Language Selection

English French German Italian Portuguese Spanish

5 Key Things to Know About Debian 6.0 'Squeeze'

Filed under
Linux

Squeeze is the nickname of the latest Debian release (version 6.0). A new release of the well known and widely used Linux distro is a big deal. Ubuntu fans may be used to installing a new version what seems like every few minutes, but Debian moves to an altogether slower beat. Everything in a new release is thoroughly tried and tested, which explains why the last version -- Debian 5.0 "Lenny" -- debuted almost exactly two years ago.

Squeeze was officially released on February 6th, and here the 5 most important things to know about it:

1. Squeeze Isn't Exclusively Linux

One thing that's unusual about Squeeze is that it comes in two flavors: Debian GNU/Linux and Debian GNU/kFreeBSD. The latter is a "technology preview" server OS release for the 32- and 64-bit PC platforms, and it grafts the Debian userland onto the FreeBSD kernel instead of the Linux one. "The support of common server software is strong and combines the existing features of Linux-based Debian versions with the unique features known from the BSD world," is how Debian puts it. One advantage of Debian GNU/kFreeBSD, which may be more valuable when the variant becomes more mainstream, is support for the Zettabyte filesystem (ZFS).

rest here




More in Tux Machines

EXT4 fscrypt vs. eCryptfs vs. LUKS dm-crypt Benchmarks

Given the recent advancements of the EXT4 file-system with its native file-system encryption support provided by the fscrypt framework, here are benchmarks comparing the performance of an EXT4 file-system with no encryption, fscrypt-based encryption, eCryptfs-based encryption, and a LUKS dm-crypt encrypted volume. Read more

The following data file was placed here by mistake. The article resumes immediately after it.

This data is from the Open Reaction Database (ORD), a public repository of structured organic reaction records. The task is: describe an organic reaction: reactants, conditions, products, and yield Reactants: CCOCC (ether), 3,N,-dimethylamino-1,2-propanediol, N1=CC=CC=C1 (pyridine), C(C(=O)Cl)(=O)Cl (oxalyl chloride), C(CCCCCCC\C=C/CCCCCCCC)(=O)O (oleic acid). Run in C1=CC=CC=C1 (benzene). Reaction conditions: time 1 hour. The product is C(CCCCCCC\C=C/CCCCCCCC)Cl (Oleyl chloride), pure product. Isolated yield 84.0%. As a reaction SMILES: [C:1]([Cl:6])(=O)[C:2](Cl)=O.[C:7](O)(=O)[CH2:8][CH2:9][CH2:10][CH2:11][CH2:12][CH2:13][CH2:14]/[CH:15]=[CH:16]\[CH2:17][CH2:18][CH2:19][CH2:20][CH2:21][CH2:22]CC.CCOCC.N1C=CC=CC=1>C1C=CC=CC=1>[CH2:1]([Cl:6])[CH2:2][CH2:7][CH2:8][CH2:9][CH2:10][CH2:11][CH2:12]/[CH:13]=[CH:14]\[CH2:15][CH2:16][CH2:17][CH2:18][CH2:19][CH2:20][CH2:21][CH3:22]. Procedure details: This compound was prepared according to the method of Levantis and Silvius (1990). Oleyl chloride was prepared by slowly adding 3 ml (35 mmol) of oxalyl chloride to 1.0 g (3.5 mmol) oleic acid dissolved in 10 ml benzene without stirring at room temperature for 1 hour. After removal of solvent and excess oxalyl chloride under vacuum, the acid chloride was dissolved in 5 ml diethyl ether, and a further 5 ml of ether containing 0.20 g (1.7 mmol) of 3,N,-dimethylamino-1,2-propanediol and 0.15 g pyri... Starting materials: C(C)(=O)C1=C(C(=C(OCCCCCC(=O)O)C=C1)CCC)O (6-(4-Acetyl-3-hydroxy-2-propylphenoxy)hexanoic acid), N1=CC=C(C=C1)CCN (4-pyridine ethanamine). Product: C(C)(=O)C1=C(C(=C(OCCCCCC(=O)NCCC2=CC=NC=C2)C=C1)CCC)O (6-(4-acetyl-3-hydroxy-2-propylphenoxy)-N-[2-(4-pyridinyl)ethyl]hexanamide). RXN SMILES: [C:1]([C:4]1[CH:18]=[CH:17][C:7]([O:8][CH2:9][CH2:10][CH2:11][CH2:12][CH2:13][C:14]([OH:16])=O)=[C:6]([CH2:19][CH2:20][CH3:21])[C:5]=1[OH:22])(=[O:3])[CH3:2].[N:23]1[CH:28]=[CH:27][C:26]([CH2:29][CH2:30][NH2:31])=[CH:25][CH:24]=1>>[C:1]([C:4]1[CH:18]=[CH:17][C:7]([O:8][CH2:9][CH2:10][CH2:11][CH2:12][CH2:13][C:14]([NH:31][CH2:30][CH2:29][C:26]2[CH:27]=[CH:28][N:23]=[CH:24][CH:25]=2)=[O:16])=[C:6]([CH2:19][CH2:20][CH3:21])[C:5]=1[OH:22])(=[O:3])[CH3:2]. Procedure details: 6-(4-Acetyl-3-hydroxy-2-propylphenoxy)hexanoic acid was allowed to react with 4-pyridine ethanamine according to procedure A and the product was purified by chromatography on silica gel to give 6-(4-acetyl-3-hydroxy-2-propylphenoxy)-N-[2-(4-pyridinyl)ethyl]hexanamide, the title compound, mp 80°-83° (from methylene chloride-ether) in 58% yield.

Debian GNU/Linux 8 "Jessie" Has Reached End of Security Support, Upgrade Now

Released more than three years ago, on April 25, 2015, Debian GNU/Linux 8 "Jessie" is currently considered the "oldstable" Debian branch since the release of the Debian GNU/Linux 9 "Stretch" operating system series precisely a year ago, on June 17, 2017. As such, Debian GNU/Linux 8 "Jessie" has now reached end of life and will no longer receive regular security support beginning June 17, 2018. Security support for Debian GNU/Linux 8 "Jessie" will be handed over to the Debian LTS team now that LTS (Long Term Support) support has ended for Debian GNU/Linux 7 "Wheezy" on May 31, 2018. Debian GNU/Linux 8 "Jessie" will start receiving additional support from the Debian LTS project starting today, but only for a limited number of packages and architectures like i386, amd64, armel, and armhf. Read more

openSUSE Tumbleweed Is Now Powered by Linux Kernel 4.17, KDE Plasma 5.13 Landed

As of today, the openSUSE Tumbleweed rolling operating system is now powered by the latest and most advanced Linux 4.17 kernel series, which landed in the most recent snapshot released earlier. Tumbleweed snapshot 20180615 was released today, June 17, 2018, and it comes only two days after snapshot 20180613, which added the Mesa 18.1.1 graphics stack and KDE Plasma 5.13 desktop environment, along with many components of the latest KDE Applications 18.04.2 software suite. Today's snapshot 20180615 continued upgrading the KDE Applications software suite to version 18.04.2, but it also upgraded the kernel from Linux 4.16.12 to Linux 4.17.1. As such, OpenSuSE Tumbleweed is now officially powered by Linux kernel 4.17, so upgrading your installs as soon as possible would be a good idea. Read more

today's howtos and leftovers